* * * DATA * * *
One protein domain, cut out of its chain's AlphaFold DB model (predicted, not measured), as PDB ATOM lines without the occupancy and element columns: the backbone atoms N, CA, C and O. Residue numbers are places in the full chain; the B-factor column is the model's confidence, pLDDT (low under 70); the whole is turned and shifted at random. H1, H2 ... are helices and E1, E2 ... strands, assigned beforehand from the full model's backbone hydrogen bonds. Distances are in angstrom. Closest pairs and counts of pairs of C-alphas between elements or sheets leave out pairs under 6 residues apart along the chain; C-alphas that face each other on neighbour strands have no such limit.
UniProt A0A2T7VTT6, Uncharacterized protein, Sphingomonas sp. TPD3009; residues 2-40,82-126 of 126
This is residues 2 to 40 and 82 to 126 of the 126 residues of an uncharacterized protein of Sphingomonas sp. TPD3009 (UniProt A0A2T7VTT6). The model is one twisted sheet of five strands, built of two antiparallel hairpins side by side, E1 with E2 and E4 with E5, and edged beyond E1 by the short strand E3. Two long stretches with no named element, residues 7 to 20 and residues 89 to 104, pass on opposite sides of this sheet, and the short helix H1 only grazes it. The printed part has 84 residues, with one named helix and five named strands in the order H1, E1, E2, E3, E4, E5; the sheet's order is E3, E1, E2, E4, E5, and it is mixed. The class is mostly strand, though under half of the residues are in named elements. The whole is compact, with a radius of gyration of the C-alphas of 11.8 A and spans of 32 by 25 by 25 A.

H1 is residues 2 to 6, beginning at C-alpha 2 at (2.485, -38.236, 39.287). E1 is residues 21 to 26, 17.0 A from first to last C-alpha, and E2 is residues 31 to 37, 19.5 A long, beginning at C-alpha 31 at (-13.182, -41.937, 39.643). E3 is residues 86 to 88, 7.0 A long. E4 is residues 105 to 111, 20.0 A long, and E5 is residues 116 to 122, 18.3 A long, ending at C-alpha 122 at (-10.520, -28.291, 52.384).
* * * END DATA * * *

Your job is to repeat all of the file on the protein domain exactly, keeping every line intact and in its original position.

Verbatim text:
One protein domain, cut out of its chain's AlphaFold DB model (predicted, not measured), as PDB ATOM lines without the occupancy and element columns: the backbone atoms N, CA, C and O. Residue numbers are places in the full chain; the B-factor column is the model's confidence, pLDDT (low under 70); the whole is turned and shifted at random. H1, H2 ... are helices and E1, E2 ... strands, assigned beforehand from the full model's backbone hydrogen bonds. Distances are in angstrom. Closest pairs and counts of pairs of C-alphas between elements or sheets leave out pairs under 6 residues apart along the chain; C-alphas that face each other on neighbour strands have no such limit.
UniProt A0A2T7VTT6, Uncharacterized protein, Sphingomonas sp. TPD3009; residues 2-40,82-126 of 126
This is residues 2 to 40 and 82 to 126 of the 126 residues of an uncharacterized protein of Sphingomonas sp. TPD3009 (UniProt A0A2T7VTT6). The model is one twisted sheet of five strands, built of two antiparallel hairpins side by side, E1 with E2 and E4 with E5, and edged beyond E1 by the short strand E3. Two long stretches with no named element, residues 7 to 20 and residues 89 to 104, pass on opposite sides of this sheet, and the short helix H1 only grazes it. The printed part has 84 residues, with one named helix and five named strands in the order H1, E1, E2, E3, E4, E5; the sheet's order is E3, E1, E2, E4, E5, and it is mixed. The class is mostly strand, though under half of the residues are in named elements. The whole is compact, with a radius of gyration of the C-alphas of 11.8 A and spans of 32 by 25 by 25 A.

H1 is residues 2 to 6, beginning at C-alpha 2 at (2.485, -38.236, 39.287). E1 is residues 21 to 26, 17.0 A from first to last C-alpha, and E2 is residues 31 to 37, 19.5 A long, beginning at C-alpha 31 at (-13.182, -41.937, 39.643). E3 is residues 86 to 88, 7.0 A long. E4 is residues 105 to 111, 20.0 A long, and E5 is residues 116 to 122, 18.3 A long, ending at C-alpha 122 at (-10.520, -28.291, 52.384).